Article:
In this issue of the Journal, Wassenaar et al. (6) examine the tissue-level mechanisms by which injection of their porcine myocardial matrix (PMM) hydrogel yields functional benefits when used to treat the heart post-MI. Using a rat ischemia–reperfusion model to represent acute MI after revascularization therapy, direct intramyocardial injection of the matrix hydrogel at 1 week post-injury abrogated the loss of left ventricular ejection fraction (LVEF) and improved LV hemodynamics versus saline control at 5 weeks post-treatment, extending their previous Journal study (4) to an earlier delivery time point post-MI. Using whole transcriptome RNA microarray analysis of infarct scar and border-zone tissue, principal component analysis and hierarchical clustering revealed a shift in global gene expression by 1 week post-injection of matrix compared with saline control, an effect not demonstrated with any other biologic-based therapies. Key modulated pathways included the inflammatory response; reductions of cardiomyocyte apoptosis, cardiac hypertrophy, and fibrosis; altered metabolic enzyme expression; and blood vessel and cardiac development.
Noteworthy were increases in cardiac oxidative metabolism and mitochondrial biogenesis predicted by Ingenuity Pathway Analysis and Gene Ontology analysis, and confirmed by quantitative polymerase chain reaction and significantly increased cardiomyocyte nuclear expression of PGC-1α, a key regulator of energy metabolism whose targets are known to be down-regulated in rodent models and patients with HF (7). The authors note that similar rescue of fatty acid metabolism has not been observed with various bone marrow cell therapies, nor with captopril, an angiotensin-converting enzyme inhibitor commonly used to treat HF, suggesting such cardioprotective modulation of metabolic enzymes may represent a unique benefit of PMM treatment post-MI.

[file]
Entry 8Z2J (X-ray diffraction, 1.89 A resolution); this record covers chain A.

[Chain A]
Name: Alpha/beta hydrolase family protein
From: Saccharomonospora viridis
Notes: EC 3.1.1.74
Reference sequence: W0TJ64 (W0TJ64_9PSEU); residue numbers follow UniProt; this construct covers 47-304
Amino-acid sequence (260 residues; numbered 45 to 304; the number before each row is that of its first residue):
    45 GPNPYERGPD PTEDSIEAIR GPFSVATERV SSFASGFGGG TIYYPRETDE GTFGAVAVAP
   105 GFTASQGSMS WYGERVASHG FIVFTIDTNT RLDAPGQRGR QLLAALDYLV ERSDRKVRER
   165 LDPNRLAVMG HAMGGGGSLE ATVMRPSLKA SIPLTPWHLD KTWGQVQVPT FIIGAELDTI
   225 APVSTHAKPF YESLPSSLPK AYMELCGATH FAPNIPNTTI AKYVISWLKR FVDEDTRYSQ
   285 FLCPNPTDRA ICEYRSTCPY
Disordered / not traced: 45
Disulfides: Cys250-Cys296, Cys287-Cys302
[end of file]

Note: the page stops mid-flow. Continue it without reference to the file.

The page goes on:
Also notable was the PMM-induced inflammatory response, with predicted activation of cell migration and infiltration pathways, and increased transcription of macrophage-related genes such as CD68 and MMP12; however, no increase in macrophages was detected by immunohistochemistry, possibly indicating altered immune cell behavior. Instead, increased infiltration of tryptase+ mast cells, known to be involved in neovascularization and immunomodulation and to trigger events that limit cardiomyocyte apoptosis, was shown for the first time in response to implantation of a decellularized biomaterial. Because functional benefits of PMM have now been demonstrated in rats and pigs with similar safety and efficacy (5), it is unlikely these results reflect porcine xenograft–elicited inflammation.